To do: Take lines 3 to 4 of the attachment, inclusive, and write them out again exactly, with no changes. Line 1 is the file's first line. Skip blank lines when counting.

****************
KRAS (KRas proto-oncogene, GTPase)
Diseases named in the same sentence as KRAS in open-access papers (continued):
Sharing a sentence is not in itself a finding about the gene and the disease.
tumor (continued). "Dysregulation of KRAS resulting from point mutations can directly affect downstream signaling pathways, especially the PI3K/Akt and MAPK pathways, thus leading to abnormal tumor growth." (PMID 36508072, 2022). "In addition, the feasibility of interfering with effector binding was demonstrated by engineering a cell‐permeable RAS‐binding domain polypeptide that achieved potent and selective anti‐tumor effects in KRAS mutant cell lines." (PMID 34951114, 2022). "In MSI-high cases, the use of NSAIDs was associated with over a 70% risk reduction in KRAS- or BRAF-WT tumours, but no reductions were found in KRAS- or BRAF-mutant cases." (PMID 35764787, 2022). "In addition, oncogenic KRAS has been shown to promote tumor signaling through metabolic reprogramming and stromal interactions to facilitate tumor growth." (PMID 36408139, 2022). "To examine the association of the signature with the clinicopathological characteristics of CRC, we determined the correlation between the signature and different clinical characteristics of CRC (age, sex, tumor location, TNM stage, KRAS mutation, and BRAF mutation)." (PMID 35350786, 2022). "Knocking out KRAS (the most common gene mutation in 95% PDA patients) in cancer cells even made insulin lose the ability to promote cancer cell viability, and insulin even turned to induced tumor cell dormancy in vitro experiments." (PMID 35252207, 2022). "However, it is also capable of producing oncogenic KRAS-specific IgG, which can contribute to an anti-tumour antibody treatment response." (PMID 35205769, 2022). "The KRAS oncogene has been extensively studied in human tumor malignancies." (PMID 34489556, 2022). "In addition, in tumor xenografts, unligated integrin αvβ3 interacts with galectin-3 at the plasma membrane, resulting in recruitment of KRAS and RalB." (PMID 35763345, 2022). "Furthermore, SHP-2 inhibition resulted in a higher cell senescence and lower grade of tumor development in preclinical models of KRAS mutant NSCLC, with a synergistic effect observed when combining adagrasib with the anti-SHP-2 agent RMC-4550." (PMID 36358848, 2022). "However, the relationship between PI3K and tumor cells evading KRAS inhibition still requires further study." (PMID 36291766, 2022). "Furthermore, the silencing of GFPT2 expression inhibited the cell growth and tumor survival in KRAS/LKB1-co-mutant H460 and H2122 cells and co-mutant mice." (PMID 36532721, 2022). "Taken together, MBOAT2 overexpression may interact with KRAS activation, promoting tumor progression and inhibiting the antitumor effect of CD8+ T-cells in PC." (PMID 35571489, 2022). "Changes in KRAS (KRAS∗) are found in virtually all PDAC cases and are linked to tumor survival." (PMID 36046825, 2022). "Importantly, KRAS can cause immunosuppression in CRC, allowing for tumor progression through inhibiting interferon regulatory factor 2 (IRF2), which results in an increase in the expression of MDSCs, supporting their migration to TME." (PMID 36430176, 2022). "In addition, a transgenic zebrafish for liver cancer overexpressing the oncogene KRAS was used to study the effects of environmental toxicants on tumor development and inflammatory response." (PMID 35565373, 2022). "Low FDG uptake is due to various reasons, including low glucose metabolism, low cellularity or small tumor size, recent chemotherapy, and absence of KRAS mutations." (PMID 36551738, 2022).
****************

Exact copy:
Sharing a sentence is not in itself a finding about the gene and the disease.
tumor (continued). "Dysregulation of KRAS resulting from point mutations can directly affect downstream signaling pathways, especially the PI3K/Akt and MAPK pathways, thus leading to abnormal tumor growth." (PMID 36508072, 2022). "In addition, the feasibility of interfering with effector binding was demonstrated by engineering a cell‐permeable RAS‐binding domain polypeptide that achieved potent and selective anti‐tumor effects in KRAS mutant cell lines." (PMID 34951114, 2022). "In MSI-high cases, the use of NSAIDs was associated with over a 70% risk reduction in KRAS- or BRAF-WT tumours, but no reductions were found in KRAS- or BRAF-mutant cases." (PMID 35764787, 2022). "In addition, oncogenic KRAS has been shown to promote tumor signaling through metabolic reprogramming and stromal interactions to facilitate tumor growth." (PMID 36408139, 2022). "To examine the association of the signature with the clinicopathological characteristics of CRC, we determined the correlation between the signature and different clinical characteristics of CRC (age, sex, tumor location, TNM stage, KRAS mutation, and BRAF mutation)." (PMID 35350786, 2022). "Knocking out KRAS (the most common gene mutation in 95% PDA patients) in cancer cells even made insulin lose the ability to promote cancer cell viability, and insulin even turned to induced tumor cell dormancy in vitro experiments." (PMID 35252207, 2022). "However, it is also capable of producing oncogenic KRAS-specific IgG, which can contribute to an anti-tumour antibody treatment response." (PMID 35205769, 2022). "The KRAS oncogene has been extensively studied in human tumor malignancies." (PMID 34489556, 2022). "In addition, in tumor xenografts, unligated integrin αvβ3 interacts with galectin-3 at the plasma membrane, resulting in recruitment of KRAS and RalB." (PMID 35763345, 2022). "Furthermore, SHP-2 inhibition resulted in a higher cell senescence and lower grade of tumor development in preclinical models of KRAS mutant NSCLC, with a synergistic effect observed when combining adagrasib with the anti-SHP-2 agent RMC-4550." (PMID 36358848, 2022). "However, the relationship between PI3K and tumor cells evading KRAS inhibition still requires further study." (PMID 36291766, 2022). "Furthermore, the silencing of GFPT2 expression inhibited the cell growth and tumor survival in KRAS/LKB1-co-mutant H460 and H2122 cells and co-mutant mice." (PMID 36532721, 2022). "Taken together, MBOAT2 overexpression may interact with KRAS activation, promoting tumor progression and inhibiting the antitumor effect of CD8+ T-cells in PC." (PMID 35571489, 2022). "Changes in KRAS (KRAS∗) are found in virtually all PDAC cases and are linked to tumor survival." (PMID 36046825, 2022). "Importantly, KRAS can cause immunosuppression in CRC, allowing for tumor progression through inhibiting interferon regulatory factor 2 (IRF2), which results in an increase in the expression of MDSCs, supporting their migration to TME." (PMID 36430176, 2022). "In addition, a transgenic zebrafish for liver cancer overexpressing the oncogene KRAS was used to study the effects of environmental toxicants on tumor development and inflammatory response." (PMID 35565373, 2022). "Low FDG uptake is due to various reasons, including low glucose metabolism, low cellularity or small tumor size, recent chemotherapy, and absence of KRAS mutations." (PMID 36551738, 2022).